When we think of brains, we think of neurons. Non-neuronal cells, however, make up more than ten times the population of neurons in the brain. Our research aims to reveal the implications of this huge disparity by determining the principles that govern the roles of non-neuronal brain cells. To date, neural computation remains studied as a purely neuronal process, but that is like trying to solve a puzzle with 10% of the pieces. It will be necessarily insufficient for understanding circuit-level function and dysfunction. Recent results highlight that understanding the role of non-neuronal cells in slowly regulating neural activities could revolutionize our understanding of neural network activity and neurocomputation in neurodegenerative diseases and brain injuries.
The goals of the lab are:
(1) Manipulation of neuronal and non-neuronal cells to influence the function of neuronal networks,
(2) Understanding how to read from or write to the brain, (especially understanding what information is "lost-in-translation" between the brain and the interface),
(3) Improving long-term performance of implanted electrodes and integrating man-made (engineered) technology with the human brain for the purpose of studying normal and injured/diseased nervous systems in vivo at the cellular level, as well as restoring function to patients,
(4) Understanding the role of neuroimmune cells in neuronal damage and regeneration,
(5) Using engineering approach to understand the mechanisms behind neurodegenerative diseases as well as exploring new treatments. (Multiple Sclerosis, Alzheimer's, Autism)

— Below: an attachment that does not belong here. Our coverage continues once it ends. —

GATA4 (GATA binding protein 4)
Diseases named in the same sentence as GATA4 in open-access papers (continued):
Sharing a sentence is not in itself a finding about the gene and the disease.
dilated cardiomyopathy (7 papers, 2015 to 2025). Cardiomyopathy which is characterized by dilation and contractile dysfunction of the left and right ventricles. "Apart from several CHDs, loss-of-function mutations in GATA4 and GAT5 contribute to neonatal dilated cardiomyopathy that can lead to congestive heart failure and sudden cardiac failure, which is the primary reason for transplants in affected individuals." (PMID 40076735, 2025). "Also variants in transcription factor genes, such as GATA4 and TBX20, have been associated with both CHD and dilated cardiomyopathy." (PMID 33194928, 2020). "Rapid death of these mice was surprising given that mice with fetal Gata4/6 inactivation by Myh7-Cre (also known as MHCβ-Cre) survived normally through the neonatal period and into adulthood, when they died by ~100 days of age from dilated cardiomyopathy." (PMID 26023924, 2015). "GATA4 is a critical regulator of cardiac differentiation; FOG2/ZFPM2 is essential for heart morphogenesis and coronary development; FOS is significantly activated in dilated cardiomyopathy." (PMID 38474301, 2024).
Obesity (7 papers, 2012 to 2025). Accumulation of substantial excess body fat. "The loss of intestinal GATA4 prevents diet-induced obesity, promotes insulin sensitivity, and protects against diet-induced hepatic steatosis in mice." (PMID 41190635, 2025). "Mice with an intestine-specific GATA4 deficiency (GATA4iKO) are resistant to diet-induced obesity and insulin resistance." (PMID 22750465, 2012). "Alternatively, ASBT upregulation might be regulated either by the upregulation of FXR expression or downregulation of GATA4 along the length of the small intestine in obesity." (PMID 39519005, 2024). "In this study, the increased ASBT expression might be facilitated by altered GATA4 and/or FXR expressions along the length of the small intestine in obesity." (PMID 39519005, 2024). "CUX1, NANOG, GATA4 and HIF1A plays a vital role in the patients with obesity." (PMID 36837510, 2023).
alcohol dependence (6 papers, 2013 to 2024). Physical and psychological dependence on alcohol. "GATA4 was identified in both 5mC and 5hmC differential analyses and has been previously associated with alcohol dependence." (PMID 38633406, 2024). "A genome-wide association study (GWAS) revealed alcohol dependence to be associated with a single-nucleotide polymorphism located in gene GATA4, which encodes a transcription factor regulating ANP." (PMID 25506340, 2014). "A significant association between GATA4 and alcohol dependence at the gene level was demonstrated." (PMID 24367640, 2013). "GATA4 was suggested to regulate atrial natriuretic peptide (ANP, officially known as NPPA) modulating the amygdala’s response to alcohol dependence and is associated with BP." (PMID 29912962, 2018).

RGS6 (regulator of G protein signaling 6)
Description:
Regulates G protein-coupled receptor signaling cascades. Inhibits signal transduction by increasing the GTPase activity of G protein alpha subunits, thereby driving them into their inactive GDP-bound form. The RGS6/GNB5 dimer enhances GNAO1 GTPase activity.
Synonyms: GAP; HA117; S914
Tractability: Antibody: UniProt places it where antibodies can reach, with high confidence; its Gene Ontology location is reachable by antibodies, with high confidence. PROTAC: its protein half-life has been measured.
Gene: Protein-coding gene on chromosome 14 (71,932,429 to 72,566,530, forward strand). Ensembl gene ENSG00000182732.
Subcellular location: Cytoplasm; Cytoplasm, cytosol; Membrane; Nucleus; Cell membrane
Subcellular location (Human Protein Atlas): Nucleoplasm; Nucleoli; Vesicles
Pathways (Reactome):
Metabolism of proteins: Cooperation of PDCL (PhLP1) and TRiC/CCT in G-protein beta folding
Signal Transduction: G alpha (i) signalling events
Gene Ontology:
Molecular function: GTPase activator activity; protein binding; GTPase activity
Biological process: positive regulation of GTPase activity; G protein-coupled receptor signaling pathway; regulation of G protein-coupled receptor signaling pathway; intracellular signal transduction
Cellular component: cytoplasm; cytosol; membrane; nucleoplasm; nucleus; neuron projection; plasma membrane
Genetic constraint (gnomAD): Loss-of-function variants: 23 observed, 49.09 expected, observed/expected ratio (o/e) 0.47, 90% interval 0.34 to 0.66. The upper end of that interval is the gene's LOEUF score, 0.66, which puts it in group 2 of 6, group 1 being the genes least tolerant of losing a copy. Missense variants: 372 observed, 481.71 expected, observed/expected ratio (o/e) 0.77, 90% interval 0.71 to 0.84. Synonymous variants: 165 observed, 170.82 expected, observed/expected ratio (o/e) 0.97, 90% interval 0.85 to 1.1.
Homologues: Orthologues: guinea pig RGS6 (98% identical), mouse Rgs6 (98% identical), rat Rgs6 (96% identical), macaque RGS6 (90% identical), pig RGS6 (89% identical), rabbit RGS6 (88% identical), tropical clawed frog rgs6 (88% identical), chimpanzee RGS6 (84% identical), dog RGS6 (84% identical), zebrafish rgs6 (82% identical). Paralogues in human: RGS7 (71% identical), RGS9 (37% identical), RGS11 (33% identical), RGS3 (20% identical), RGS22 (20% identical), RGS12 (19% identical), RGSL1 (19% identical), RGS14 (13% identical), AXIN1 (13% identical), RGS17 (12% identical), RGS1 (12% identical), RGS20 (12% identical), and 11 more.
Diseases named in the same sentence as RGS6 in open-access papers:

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Therefore, our lab focuses on elucidating biological structures and biochemical pathways that control physiological function and bidirectional communication between the nervous system and neural interface technology, especially hidden, latent signals (glia, neurovascular coupling, LTP/LDP). We then apply these newly discovered constraints and possibilities into designing novel technologies and treat neurological conditions.
In order to elucidate real-time long-term cellular and molecular tissue interactions to chronically implanted medical devices, we employ in vivo functional electrophysiology, two-photon microscopy, biomaterials, and electrical and optical stimulation techniques. These technologies allow us to advance our understanding of the brain and brain interfaces, as well as create new avenues for diagnosis and treatment of brain pathologies. Ultimately, the goal is to understand how neuronal and non-neuronal cells are integrated in neurocomputation, and understand how to devise targeted intervention strategies for specific neurodegenerative diseases and brain injuries.
Current Active Research Areas include (but not limited to):
NIH NINDS R44 NS105500 (11/2020-10/2022)
NIH NINDS R01NS115707 (9/2020-6/2025)
NSF CAREER 194906 (07/2020-07/2025)
NIH NINDS R01NS105691 (12/2019-12/2024)
NIH NINDS R01NS094396 (09/2015-08/2021)
NIH NIBIB R21EB028055 (07/2019-04/2021 )
NIH NINDS R21NS108098 (08/2018-07/2020)
DARPA NESD DARPA-BAA-16-09-NESD-FP-001 (05/17—07/19)
NIN NINDS R01NS089688 (07/2015-06/2020)
NIH NINDS R01NS062019 (07/2014-06/2019)
Cybernetics is defined as the transdisciplinary approach for exploring regulatory system, their structures, constraints, and possibilities, particularly from biology and man-made technology. Our lab takes on a transdisciplinary approach for exploring glial, vascular, and neural regulatory systems for functional neural network activity in normal, injured, and disease brains. By understanding the structure and function of each regulatory component, it becomes possible to identify constraints of the system, and more importantly, possibilities for treatments and cures.